The digital age is coming to a building near you.
Thanks to new technologies and business models, buildings no longer have to be passive consumers of energy, but can be active participants in the daily operations of the power grid, delivering significant cost and environmental savings.
Working with the U.S. Department of Energy (DOE), a team led by Lawrence Berkeley National Laboratory and the Brattle Group has developed A National Roadmap for Grid-Interactive Efficient Buildings. The Roadmap outlines DOE’s national goal to triple the energy efficiency and demand flexibility of the buildings sector by 2030, relative to 2020 levels. It also defines technology attributes, integration considerations, and barriers to achieving the full potential, adoption and deployment of GEB. DOE's Building Technologies Office (BTO) makes 14 recommendations to overcome those barriers in “action steps” that all key industry stakeholders can take–starting today–to expand the prevalence of grid-interactivity in buildings.
“Most of our buildings stand to benefit enormously from smart, connected technologies,” said Kelly Speakes-Backman, Acting Assistant Secretary for Energy Efficiency and Renewable Energy. “Grid-interactive efficient buildings are designed to avoid the high costs and disruptions associated with peak demand and grid stress. Through clean, on-site power generation and cutting-edge efficiency measures, we can massively reduce the carbon footprint of the buildings sector."
Grid-interactive efficient buildings (GEBs) can remake buildings into a clean and flexible energy resource. By combining smart technologies and distributed energy resources with energy efficient buildings, GEBs can provide comfort and convenience for building occupants, sell services to the power grid, and cut costs and pollution. All buildings, including federal buildings, can benefit from implementing GEB technologies. In fact, the U.S. General Services Administration recently published a complementary blueprint for practical guidance and tools to integrate GEB technologies into federal energy savings performance contracts and has committed to 100% renewable energy for all federal buildings by 2025.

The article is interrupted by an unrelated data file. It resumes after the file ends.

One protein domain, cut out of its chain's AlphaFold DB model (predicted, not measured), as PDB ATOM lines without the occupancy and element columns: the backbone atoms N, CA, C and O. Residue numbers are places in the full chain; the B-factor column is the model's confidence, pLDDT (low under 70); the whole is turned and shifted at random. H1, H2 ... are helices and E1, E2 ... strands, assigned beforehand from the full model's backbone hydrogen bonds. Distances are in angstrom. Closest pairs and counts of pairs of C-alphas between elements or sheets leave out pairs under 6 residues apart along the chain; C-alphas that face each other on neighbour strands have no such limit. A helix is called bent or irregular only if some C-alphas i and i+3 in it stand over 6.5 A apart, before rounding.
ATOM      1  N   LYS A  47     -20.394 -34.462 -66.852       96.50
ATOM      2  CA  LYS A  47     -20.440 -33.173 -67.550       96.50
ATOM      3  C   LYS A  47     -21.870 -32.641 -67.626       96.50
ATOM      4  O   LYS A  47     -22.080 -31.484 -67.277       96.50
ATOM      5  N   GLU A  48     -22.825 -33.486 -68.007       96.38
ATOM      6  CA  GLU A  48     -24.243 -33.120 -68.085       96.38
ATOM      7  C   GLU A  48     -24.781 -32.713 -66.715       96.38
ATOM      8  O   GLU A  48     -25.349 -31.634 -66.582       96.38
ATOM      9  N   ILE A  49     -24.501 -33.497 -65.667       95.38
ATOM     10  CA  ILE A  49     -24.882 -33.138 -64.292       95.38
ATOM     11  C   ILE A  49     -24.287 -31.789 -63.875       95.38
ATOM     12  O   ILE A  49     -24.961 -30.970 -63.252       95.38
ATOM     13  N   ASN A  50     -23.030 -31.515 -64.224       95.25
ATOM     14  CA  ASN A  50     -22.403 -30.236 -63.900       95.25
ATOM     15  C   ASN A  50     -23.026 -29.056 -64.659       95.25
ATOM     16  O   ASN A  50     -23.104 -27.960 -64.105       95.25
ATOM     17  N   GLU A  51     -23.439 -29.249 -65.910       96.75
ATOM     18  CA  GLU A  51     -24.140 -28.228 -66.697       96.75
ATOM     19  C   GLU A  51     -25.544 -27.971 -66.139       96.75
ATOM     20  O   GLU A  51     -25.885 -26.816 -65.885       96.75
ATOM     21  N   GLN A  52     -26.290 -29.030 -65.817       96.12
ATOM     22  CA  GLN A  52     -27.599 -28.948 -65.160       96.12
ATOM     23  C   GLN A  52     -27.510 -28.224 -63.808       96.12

The Roadmap finds that over the next two decades, GEBs could deliver between $100 and 200 billion in savings to the U.S. power system and cut CO2 emissions by 80 million tons per year by 2030, or 6% of total power sector CO2 emissions. That is more than the annual emissions of 50 medium-sized coal plants, or 17 million cars.
A grid-interactive efficient building can offer a host of services that cut costs, eliminate waste, and improve grid operations. For example:
- Efficient lighting and appliances plus a tight building envelope can cut electricity demand across the board.
- Load shedding allows the building to cut demand during peak hours, or as requested by the grid manager.
- Load shifting takes advantage of cheaper or cleaner power by shifting demand from one time of day to another when renewable energy is abundant on the grid.
- Modulating load with batteries and other electronic devices allows the building to maintain grid frequency or control system voltage.
- Generating power, like from rooftop solar, cuts bills, reduces losses on the grid, and reduces the need for more power plants.
For more information on the GEB Roadmap, join the GEB Roadmap Informational Webinar on May 27, 2021 at 12:00 PM ET. Hear from the authors of the report and BTO Director David Nemtzow.
Follow BTO’s Grid-interactive Efficient Buildings Initiative for blogs, events, and opportunities to further engage with BTO on this roadmap’s implementation, and subscribe to BTO’s newsfeed for the latest releases and information on GEBs.